“There actually hasn’t been a really significant shift or drop [in literacy, numeracy, and mathematics] because of online learning,” Stephens said. “We’ve actually seen the biggest decrease in engagement satisfaction. Students are feeling really disengaged from the learning and from each other.” 

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Despite this, Stephens said many professors feel disillusioned with the implementation of pandemic learning, which has affected student engagement in the classroom.

“Teachers and professors are like ‘This is not what I signed up for. I’m not trained to do this,’” Stephens said. “They feel incredibly inferior in terms of ‘I’m no longer able to meet the needs [of students] and to express my passion for teaching and learning and research that I used to.’” 

According to a survey conducted in November 2020 by Institutional Research of 273 Emerson faculty members, 21 percent disagreed or strongly disagreed that “the quality of work I see from my students is roughly comparable to what I’ve seen in the past, pre-COVID-19, compared to the 60 percent agreed or strongly agreed.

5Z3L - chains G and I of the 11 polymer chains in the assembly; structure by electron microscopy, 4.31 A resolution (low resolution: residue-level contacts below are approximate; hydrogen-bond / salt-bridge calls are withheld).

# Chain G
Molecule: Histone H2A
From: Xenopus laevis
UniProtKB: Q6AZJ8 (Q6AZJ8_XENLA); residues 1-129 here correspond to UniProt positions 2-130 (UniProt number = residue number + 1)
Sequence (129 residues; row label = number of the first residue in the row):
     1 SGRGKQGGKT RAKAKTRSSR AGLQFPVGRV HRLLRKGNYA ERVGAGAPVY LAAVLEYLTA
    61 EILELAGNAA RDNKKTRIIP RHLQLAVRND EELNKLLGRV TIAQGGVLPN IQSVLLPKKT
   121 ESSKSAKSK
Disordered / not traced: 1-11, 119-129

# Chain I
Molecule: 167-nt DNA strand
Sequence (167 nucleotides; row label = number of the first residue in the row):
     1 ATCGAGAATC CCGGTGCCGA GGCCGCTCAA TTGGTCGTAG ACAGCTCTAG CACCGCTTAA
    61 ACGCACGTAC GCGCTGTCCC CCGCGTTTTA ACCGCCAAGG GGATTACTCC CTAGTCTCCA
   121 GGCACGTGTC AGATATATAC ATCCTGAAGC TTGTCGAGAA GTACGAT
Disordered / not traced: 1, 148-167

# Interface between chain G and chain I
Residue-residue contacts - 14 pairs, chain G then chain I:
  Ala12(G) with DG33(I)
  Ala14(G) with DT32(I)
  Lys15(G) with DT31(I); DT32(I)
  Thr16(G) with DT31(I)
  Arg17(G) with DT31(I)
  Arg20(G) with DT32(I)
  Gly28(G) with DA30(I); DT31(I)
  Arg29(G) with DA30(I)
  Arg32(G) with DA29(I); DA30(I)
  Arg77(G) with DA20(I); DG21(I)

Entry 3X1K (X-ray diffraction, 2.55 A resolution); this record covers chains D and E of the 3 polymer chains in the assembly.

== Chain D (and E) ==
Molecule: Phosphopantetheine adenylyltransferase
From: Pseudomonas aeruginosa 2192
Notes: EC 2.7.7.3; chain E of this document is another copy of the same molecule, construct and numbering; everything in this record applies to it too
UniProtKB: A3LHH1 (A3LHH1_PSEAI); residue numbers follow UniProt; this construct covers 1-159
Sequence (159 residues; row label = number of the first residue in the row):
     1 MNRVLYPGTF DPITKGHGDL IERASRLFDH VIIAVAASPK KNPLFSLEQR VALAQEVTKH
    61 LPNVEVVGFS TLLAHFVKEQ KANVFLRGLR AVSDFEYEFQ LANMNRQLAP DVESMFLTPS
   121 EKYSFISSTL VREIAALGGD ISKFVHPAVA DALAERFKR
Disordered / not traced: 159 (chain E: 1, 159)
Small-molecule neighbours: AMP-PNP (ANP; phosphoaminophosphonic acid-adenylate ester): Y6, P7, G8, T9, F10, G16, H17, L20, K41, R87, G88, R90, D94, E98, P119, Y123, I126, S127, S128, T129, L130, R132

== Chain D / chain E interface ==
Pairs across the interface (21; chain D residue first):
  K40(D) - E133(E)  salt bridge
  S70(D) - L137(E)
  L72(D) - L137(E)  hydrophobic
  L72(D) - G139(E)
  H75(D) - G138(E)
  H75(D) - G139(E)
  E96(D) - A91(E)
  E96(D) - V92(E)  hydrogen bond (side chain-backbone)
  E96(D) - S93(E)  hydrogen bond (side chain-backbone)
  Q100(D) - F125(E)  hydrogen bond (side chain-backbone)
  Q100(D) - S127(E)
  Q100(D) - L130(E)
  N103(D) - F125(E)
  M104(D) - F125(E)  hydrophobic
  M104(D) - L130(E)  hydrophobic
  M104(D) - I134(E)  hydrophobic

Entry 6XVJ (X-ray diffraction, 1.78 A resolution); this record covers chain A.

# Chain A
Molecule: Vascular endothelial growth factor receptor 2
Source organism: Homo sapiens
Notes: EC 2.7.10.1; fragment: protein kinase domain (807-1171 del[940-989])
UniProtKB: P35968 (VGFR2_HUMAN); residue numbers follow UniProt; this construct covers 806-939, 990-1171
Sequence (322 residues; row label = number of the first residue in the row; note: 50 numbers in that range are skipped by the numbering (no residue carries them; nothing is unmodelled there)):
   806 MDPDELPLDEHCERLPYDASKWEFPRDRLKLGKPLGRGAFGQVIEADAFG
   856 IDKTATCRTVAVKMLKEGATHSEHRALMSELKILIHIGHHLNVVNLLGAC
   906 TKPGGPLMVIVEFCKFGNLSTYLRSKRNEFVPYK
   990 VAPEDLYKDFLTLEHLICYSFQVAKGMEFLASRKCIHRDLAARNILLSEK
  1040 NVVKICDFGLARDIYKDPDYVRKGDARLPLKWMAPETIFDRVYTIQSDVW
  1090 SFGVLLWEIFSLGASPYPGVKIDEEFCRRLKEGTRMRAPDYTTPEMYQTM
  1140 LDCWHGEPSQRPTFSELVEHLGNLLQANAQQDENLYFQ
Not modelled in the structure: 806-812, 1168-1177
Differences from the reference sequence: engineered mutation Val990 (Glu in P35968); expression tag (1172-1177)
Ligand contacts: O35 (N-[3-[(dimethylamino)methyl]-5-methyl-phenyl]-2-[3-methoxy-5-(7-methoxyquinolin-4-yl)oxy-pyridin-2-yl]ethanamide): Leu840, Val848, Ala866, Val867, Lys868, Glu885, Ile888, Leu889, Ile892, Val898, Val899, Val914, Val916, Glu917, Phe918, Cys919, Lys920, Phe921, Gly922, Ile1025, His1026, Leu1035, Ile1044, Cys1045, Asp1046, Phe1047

Fewer were satisfied with the quality of face-to-face class discussions or group projects—but 72 percent were generally or very satisfied with Zoom discussions and 76 percent with students completing online collaborative projects.

But sometimes, the barriers to online teaching are logistical ones; 14 percent did not have a computer able to run all their programs and applications needed without freezing up or running slowly, and 35 percent reported taking care of others during the time they worked, the survey reported. 12 percent did not have a reliable internet connection.